Yearbook of European Law - Vol. 4

By A. Barav; D. A. Wyatt | Go to book overview

Acquired Rights, Creditors' Rights, Freedom
of Contract, and Industrial Democracy*

P. L. DAVIES


I. Introduction

The transfer of an employing enterprise from the control of one legal person to another raises two basic issues for labour law. First, what is the impact of such a transfer upon the rights, individual and collective, of the workers as against their employer? Possible answers range from simply substituting the new controller for the old one so that, at least formally, the employees' rights are untouched, to regarding the transfer of control as releasing the new controller from the obligations attaching to the old controller, so that the workforce and the new controller begin again from scratch with no guarantee that the new structure of rights will resemble the old one. The second issue is what role the employees (or their representatives) are to play in the decision-making process which leads to the transfer of control. Again the possible range of answers is wide: the matter may be regarded as one entirely for the new and old controllers, the employees playing no role, or, at the other end of the spectrum, one could envisage a set of rules which gave the employees a veto over the transfer.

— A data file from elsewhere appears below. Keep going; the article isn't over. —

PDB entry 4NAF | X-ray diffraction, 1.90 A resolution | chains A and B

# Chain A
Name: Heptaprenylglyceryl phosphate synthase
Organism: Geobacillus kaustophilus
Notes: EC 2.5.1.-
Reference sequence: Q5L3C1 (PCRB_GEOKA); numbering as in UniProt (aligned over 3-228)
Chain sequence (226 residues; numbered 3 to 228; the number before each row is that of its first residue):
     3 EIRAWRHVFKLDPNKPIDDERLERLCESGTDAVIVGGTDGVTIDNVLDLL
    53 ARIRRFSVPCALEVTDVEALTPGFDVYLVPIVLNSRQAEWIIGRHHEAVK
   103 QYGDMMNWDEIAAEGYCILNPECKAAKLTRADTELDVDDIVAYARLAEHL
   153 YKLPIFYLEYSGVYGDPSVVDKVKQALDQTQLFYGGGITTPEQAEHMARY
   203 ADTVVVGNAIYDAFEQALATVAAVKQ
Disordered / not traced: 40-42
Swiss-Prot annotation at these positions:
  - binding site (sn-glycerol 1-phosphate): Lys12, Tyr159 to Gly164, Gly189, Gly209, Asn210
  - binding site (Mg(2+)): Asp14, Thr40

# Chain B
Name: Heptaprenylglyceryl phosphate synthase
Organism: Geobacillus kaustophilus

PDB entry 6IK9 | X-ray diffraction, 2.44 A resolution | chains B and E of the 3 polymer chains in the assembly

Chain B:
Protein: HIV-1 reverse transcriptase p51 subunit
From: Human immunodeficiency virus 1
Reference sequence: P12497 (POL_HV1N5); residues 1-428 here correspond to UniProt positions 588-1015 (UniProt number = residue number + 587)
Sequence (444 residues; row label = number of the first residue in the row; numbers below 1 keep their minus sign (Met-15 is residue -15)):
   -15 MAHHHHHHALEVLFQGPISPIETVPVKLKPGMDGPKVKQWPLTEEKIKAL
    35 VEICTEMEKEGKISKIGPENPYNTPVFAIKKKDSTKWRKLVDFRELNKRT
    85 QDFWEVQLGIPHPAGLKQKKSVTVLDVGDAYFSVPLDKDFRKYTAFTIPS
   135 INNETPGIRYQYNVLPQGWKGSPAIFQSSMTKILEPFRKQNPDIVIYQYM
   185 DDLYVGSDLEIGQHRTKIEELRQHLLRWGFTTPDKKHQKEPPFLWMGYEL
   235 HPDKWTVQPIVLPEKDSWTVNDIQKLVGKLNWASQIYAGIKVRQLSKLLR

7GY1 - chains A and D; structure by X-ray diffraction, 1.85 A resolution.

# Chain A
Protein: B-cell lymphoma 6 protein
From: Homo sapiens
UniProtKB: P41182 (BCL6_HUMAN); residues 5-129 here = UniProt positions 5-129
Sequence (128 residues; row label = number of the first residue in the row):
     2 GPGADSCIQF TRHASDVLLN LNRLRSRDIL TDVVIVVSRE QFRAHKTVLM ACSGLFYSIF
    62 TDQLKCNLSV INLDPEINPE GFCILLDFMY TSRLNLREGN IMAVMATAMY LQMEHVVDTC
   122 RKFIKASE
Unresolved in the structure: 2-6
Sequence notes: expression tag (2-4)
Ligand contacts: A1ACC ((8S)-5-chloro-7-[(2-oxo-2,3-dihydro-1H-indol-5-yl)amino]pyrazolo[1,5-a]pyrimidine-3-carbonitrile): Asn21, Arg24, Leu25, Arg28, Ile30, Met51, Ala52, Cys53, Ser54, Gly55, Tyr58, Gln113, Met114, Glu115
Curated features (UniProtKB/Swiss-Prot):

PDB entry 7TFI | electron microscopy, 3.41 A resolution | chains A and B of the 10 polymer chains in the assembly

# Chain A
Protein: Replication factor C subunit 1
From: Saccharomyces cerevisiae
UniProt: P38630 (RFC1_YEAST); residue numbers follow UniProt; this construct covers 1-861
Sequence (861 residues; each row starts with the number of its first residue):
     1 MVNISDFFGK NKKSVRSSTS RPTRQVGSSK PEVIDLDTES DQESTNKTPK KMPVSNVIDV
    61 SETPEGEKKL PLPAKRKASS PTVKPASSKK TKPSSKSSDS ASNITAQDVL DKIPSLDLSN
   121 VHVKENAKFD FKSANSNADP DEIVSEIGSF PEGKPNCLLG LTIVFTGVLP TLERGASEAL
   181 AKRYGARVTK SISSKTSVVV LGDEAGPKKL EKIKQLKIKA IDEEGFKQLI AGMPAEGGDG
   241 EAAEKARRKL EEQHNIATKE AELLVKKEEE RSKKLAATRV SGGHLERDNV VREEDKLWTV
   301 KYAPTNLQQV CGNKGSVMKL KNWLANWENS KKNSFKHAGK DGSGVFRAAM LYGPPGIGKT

The theory of acquired rights purports to answer the questions in a way that is protective of the interests of the employees and the purpose of this paper is to explore the ramifications of the theory. The first distinction to make is between the narrow and the broad forms of the acquired rights theory, which correspond to the two rather different issues postulated above as arising for labour law out of transfers of control. The narrow form of the acquired rights theory says that whatever rights (individual and collective) the employees enjoyed against the old controller should obtain also against the new controller. This argument, be it noted, tells us nothing about what the breadth of the employees' entitlements against the old controller should have been. Rather it simply asserts that, whatever the substantive scope of those rights was, the employees' protection should be no less (but, semble, no greater) vis-à-vis the new controller. As we shall see, the agnostic nature of this argument in respect of the substance of the employees' rights has been an important limiting factor upon the European Court of Justice's approach to Directive 77/187.1

____________________
*
© P. L. Davies, 1989, Fellow of Balliol College, Oxford.
1
See p. 37 below.

-21-

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